While Mary may have been born in foreign parts it is possible that she and perhaps her family returned to the United Kingdom and, as their children didn’t arrive until after George Watts was pensioned out of the British Army, it is also possible that George Watts and Mary McCade married, not in foreign parts, but in England.
Another brick wall for which I must stop churning and start creating a research plan that may actually yield some results.

Genealogy Do Over – Week 10

Victor Hallett's 1954 Letter
Victor Hallett’s 1954 Letter

Firstly, I was really proud to receive an invitation to include the GeneaBloggers badge on my blog site. It is nice to have this recognition as part of the Genealogy Do Over.

Because it is well overdue to do so and because it is preparation for DNA next week here is my Charles Baulch Family Tree created about four years ago. I include it here for the benefit of our Baulch family and because my sister Kathy suggested that I should.

It is so overdue. In 1954 when Victor Hallett asked his Baulch family for information he promised to share his results. Unfortunately, the task took a little longer than he expected and has only been put together with the help of many other members of the Baulch family. In particular a lot of the work has been done by my sister Kathy Baulch.

With many of us now five generation or more descendants of Charles Baulch and Ann Biddlecombe some of our relationships are more distant than can be found with any certainty using an autosomal test. Indeed why undertake an autosomal test when we already have a family tree? Firstly, it is a nice conformation that the autosomal test does provide valid results. Secondly, my family tree does contain more family than just Baulchs believe it or not.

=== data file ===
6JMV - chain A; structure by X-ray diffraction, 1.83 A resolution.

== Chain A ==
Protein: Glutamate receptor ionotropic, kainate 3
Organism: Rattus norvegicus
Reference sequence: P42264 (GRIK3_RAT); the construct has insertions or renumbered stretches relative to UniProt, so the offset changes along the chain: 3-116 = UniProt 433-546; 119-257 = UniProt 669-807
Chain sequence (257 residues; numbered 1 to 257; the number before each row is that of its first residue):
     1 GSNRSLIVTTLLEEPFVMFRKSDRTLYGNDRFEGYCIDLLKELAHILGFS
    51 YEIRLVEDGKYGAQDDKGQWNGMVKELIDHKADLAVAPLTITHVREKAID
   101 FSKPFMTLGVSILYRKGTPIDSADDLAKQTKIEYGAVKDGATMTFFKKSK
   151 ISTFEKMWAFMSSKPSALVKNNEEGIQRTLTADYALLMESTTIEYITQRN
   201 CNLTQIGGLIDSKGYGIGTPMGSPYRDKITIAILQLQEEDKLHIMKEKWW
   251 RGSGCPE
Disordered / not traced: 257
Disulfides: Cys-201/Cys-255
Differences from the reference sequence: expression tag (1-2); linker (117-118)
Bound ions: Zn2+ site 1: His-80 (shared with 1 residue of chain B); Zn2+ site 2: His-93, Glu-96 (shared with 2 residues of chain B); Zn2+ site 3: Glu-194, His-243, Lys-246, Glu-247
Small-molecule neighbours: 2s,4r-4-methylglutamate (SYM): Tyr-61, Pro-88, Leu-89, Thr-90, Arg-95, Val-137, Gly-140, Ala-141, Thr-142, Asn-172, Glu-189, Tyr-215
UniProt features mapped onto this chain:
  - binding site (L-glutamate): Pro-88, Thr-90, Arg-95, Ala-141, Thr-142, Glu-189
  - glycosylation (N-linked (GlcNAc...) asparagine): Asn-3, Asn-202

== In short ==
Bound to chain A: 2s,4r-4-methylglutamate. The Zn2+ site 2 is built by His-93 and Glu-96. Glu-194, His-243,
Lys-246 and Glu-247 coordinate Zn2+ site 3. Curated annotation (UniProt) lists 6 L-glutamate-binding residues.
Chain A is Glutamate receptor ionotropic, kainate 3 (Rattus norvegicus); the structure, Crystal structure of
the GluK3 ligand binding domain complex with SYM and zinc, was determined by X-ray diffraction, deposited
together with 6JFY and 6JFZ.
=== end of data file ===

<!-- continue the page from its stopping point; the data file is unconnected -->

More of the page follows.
I can’t emphasise enough the necessity to check sources and information should you use our tree.

My tree contains information I’ve not necessarily checked in recent years so may contain errors. Indeed, two particular errors are shared with the 326 Baulch family trees I found on Ancestry.com this evening for Charles Baulch and Ann Biddlecombe who married in Muchelney, Somerset in 1799.

The errors related to this Charles Baulch at the top of the tree. Certainly there was a Charles Baulch, the son Roger and Betsey Baulch baptised in Muchelney, Somerset on 25 January 1767 and as advised by the Somerset Record Office to a family member many, many years ago. However, two entries further down in the parish register the burial of a Charles Baulch is recorded on 8 March 1767. The infant Charles?

We found no burial for Charles Baulch in the civil records. So, as a marker for this research, it was recorded that Charles Baulch died BEFORE 1837. But no burial for Charles has been found in the Pitney parish registers either. However, there are two entries in the Pitney churchwarden records that suggest that Charles may have died about 1816 – a period when no burials at all were recorded in Pitney.

I haven’t altogether dismissed the notion that our Charles Baulch was a son of Roger Baulch. Roger had a son Henry and a Henry Baulch was a witness to the marriage of Charles Baulch and Ann Biddlecombe. Coincidence?

Just because I haven’t found the information yet doesn’t mean that it isn’t there to be found. There are still registers for parishes close to Pitney and Muchelney for which we have found no online indexes – including FreeREG, and the Somerset Online Parish Clerk indexes – so there is still quite a deal of sources to be searched.